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Illegal hunting is big business, driven by poverty

Poverty, demand drives illegal hunting in Vietnam

Illegal hunting is big business, driven by poverty
Hunters butcher a wild pig reporter, A Luoi

August 14, 2012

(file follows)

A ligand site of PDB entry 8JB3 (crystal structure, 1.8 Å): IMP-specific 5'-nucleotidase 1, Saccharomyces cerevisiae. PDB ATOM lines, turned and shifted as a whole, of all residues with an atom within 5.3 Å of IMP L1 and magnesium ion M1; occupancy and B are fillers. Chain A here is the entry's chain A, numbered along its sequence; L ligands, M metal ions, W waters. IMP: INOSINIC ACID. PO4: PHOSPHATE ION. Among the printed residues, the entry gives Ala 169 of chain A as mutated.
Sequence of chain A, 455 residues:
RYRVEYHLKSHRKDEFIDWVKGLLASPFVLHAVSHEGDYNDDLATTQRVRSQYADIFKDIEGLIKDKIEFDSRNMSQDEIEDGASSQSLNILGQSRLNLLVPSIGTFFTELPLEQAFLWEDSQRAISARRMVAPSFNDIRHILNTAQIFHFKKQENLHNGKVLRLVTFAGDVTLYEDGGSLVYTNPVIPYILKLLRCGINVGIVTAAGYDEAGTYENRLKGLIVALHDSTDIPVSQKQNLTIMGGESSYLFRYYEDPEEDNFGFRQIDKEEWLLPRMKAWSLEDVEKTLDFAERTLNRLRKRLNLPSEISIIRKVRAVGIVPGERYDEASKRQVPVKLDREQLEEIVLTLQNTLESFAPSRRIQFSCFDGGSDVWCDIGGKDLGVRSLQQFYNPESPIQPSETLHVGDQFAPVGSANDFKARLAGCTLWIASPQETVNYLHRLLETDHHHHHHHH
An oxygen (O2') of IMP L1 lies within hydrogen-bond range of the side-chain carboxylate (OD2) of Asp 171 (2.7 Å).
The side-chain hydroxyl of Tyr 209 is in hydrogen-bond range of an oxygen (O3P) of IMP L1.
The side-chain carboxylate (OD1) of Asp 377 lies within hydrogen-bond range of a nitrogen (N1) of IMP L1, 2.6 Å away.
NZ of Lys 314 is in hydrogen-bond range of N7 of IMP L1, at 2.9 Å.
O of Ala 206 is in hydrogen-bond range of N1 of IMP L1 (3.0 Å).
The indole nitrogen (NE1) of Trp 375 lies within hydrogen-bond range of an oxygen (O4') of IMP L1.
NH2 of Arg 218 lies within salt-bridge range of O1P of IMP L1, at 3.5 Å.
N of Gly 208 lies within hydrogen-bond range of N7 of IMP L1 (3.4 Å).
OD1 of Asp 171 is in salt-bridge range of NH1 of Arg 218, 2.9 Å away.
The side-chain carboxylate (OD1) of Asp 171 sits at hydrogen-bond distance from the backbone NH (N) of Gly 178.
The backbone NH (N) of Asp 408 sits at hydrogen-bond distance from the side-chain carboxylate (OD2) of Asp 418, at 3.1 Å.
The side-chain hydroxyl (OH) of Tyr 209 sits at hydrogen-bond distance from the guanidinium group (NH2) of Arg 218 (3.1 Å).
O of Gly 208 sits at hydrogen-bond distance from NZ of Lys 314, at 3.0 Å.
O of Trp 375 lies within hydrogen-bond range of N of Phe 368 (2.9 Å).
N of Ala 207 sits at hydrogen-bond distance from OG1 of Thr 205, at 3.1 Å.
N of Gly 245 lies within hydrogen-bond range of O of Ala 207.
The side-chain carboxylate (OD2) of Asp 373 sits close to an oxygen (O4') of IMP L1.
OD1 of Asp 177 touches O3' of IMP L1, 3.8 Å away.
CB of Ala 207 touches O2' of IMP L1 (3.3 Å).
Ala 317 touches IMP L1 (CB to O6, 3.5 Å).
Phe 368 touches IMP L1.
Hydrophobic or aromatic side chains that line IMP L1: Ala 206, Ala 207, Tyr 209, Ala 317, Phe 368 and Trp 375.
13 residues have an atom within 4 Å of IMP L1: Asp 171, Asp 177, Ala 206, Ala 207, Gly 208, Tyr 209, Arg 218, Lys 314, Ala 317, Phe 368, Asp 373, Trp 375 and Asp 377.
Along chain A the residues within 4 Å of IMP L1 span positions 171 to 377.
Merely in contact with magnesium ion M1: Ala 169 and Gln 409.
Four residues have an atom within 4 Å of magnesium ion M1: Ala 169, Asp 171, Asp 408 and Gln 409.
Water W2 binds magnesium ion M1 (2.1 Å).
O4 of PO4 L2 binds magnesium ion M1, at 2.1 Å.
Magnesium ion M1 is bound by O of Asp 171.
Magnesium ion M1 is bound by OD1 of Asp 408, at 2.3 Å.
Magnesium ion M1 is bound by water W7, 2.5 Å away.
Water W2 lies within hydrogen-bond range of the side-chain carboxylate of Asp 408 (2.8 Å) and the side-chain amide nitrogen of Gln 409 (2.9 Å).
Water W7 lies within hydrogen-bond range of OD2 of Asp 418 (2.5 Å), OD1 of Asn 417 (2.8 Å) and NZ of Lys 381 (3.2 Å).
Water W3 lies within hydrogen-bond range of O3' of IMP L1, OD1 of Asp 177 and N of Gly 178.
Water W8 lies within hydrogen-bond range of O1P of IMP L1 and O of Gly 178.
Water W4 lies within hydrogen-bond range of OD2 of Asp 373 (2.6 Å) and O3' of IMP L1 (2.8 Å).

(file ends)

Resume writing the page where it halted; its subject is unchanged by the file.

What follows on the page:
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“I have no choice,” Ho says. Ho, who goes by a single name, knows hunting wildlife is illegal, but still he hunts deer, boar, cattle, snakes and weasels in the forest. In 2010 he was detained for a week and fined three million dong (US$144) after a warden caught him hunting deer, but that is a risk Ho is willing to take. Each warden has to cover more than 1,000 hectares of forest, so preventing illegal hunting is a challenge, says Do Quang Tung, deputy director of the Convention on International Trade in Endangered Species of Wild Fauna and Flora Management Authority of Vietnam. The World Wildlife Fund last month ranked Vietnam as the worst country for wildlife crime in its first survey of how well 23 countries in Asia and Africa protect rhinos, tigers and elephants. The Switzerland-based group focused its report on countries where the threatened animals live in the wild or are traded or consumed. Only 50 tigers and 100 elephants remain in Vietnam, Tung says. On July 31, Ho Chi Minh City-based customs officials found 150 elephant tusks inside a tractor trailer. The illegal haul weighed 2.4 tons and was worth approximately US$4.9 million. Across Southeast Asia, the illegal wildlife trade is worth an estimated US$8 billion to US$10 billion per year, and it starts with people like Ho. The Pa Co ethnic man from the mountainous A Luoi district in Thua Thien-Hue province used to collect firewood for a living, but he started to hunt in 2010 after he saw a local restaurant owner buy a 50kg pig for 2.5 million dong. In contrast, 60kg of firewood is only worth 400,000 dong and he could not support his family, he says. Ho is one of six men in his village who earn a living by hunting in the thick forest bordering Laos, also knows local wildlife is being depleted. “In the past we saw herds of pigs in the forests,” he says. “Now we rarely see them.” A butcher in nearby Nam Dong district earns 8 million to 10 million dong a month, buying carcasses from local hunters and selling 15 to 100kg of animal products a day to traders and restaurants in Hue city. Even the bones are valuable. Herbal medicine shops buy tiger and monkey bones for 9 million to10 million dong/kg. Monkey bones bring 600,000 to 800,000 dong/kg. There are seven other illegal slaughterhouses like his in the two districts. “We cannot meet the demand for wildlife products,” he says.
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